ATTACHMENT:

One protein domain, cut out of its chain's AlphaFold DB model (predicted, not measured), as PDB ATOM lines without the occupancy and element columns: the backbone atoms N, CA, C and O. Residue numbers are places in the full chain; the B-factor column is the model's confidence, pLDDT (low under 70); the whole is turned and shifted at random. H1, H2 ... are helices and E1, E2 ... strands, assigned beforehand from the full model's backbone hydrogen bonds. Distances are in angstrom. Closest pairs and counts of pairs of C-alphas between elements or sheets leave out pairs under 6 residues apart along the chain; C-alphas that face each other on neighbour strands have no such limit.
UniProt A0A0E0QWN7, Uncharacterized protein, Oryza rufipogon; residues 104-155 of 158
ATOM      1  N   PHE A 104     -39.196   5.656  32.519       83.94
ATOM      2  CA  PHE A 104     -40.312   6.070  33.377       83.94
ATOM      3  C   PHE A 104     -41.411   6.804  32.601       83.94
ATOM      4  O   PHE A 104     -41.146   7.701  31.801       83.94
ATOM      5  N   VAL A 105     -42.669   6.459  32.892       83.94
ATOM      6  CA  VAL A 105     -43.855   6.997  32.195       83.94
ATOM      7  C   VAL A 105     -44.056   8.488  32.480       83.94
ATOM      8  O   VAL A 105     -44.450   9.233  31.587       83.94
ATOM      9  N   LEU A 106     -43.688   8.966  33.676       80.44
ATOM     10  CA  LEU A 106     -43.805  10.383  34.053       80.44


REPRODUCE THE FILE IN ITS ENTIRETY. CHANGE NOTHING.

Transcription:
One protein domain, cut out of its chain's AlphaFold DB model (predicted, not measured), as PDB ATOM lines without the occupancy and element columns: the backbone atoms N, CA, C and O. Residue numbers are places in the full chain; the B-factor column is the model's confidence, pLDDT (low under 70); the whole is turned and shifted at random. H1, H2 ... are helices and E1, E2 ... strands, assigned beforehand from the full model's backbone hydrogen bonds. Distances are in angstrom. Closest pairs and counts of pairs of C-alphas between elements or sheets leave out pairs under 6 residues apart along the chain; C-alphas that face each other on neighbour strands have no such limit.
UniProt A0A0E0QWN7, Uncharacterized protein, Oryza rufipogon; residues 104-155 of 158
ATOM      1  N   PHE A 104     -39.196   5.656  32.519       83.94
ATOM      2  CA  PHE A 104     -40.312   6.070  33.377       83.94
ATOM      3  C   PHE A 104     -41.411   6.804  32.601       83.94
ATOM      4  O   PHE A 104     -41.146   7.701  31.801       83.94
ATOM      5  N   VAL A 105     -42.669   6.459  32.892       83.94
ATOM      6  CA  VAL A 105     -43.855   6.997  32.195       83.94
ATOM      7  C   VAL A 105     -44.056   8.488  32.480       83.94
ATOM      8  O   VAL A 105     -44.450   9.233  31.587       83.94
ATOM      9  N   LEU A 106     -43.688   8.966  33.676       80.44
ATOM     10  CA  LEU A 106     -43.805  10.383  34.053       80.44